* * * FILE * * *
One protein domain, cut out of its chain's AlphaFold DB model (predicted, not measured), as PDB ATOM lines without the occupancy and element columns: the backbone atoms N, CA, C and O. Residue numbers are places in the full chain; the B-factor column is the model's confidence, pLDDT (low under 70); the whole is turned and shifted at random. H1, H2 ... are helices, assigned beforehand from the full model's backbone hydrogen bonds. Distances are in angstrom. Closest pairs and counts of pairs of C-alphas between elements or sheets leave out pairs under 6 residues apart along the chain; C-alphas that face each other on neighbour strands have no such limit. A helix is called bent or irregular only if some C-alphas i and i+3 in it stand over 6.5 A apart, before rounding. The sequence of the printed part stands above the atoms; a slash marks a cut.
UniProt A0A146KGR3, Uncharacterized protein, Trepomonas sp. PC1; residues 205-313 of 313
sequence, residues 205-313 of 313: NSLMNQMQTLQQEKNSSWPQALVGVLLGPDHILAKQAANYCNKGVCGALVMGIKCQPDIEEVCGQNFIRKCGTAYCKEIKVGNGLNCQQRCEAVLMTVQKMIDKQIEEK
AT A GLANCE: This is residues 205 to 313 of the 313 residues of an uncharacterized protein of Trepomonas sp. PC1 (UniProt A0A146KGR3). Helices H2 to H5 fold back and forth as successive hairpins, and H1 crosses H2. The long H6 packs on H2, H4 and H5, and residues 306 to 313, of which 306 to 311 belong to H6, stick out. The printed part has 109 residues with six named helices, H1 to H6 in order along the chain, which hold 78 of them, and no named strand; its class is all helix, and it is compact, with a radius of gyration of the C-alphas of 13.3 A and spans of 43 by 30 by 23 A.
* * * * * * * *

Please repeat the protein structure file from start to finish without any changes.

One protein domain, cut out of its chain's AlphaFold DB model (predicted, not measured), as PDB ATOM lines without the occupancy and element columns: the backbone atoms N, CA, C and O. Residue numbers are places in the full chain; the B-factor column is the model's confidence, pLDDT (low under 70); the whole is turned and shifted at random. H1, H2 ... are helices, assigned beforehand from the full model's backbone hydrogen bonds. Distances are in angstrom. Closest pairs and counts of pairs of C-alphas between elements or sheets leave out pairs under 6 residues apart along the chain; C-alphas that face each other on neighbour strands have no such limit. A helix is called bent or irregular only if some C-alphas i and i+3 in it stand over 6.5 A apart, before rounding. The sequence of the printed part stands above the atoms; a slash marks a cut.
UniProt A0A146KGR3, Uncharacterized protein, Trepomonas sp. PC1; residues 205-313 of 313
sequence, residues 205-313 of 313: NSLMNQMQTLQQEKNSSWPQALVGVLLGPDHILAKQAANYCNKGVCGALVMGIKCQPDIEEVCGQNFIRKCGTAYCKEIKVGNGLNCQQRCEAVLMTVQKMIDKQIEEK
AT A GLANCE: This is residues 205 to 313 of the 313 residues of an uncharacterized protein of Trepomonas sp. PC1 (UniProt A0A146KGR3). Helices H2 to H5 fold back and forth as successive hairpins, and H1 crosses H2. The long H6 packs on H2, H4 and H5, and residues 306 to 313, of which 306 to 311 belong to H6, stick out. The printed part has 109 residues with six named helices, H1 to H6 in order along the chain, which hold 78 of them, and no named strand; its class is all helix, and it is compact, with a radius of gyration of the C-alphas of 13.3 A and spans of 43 by 30 by 23 A.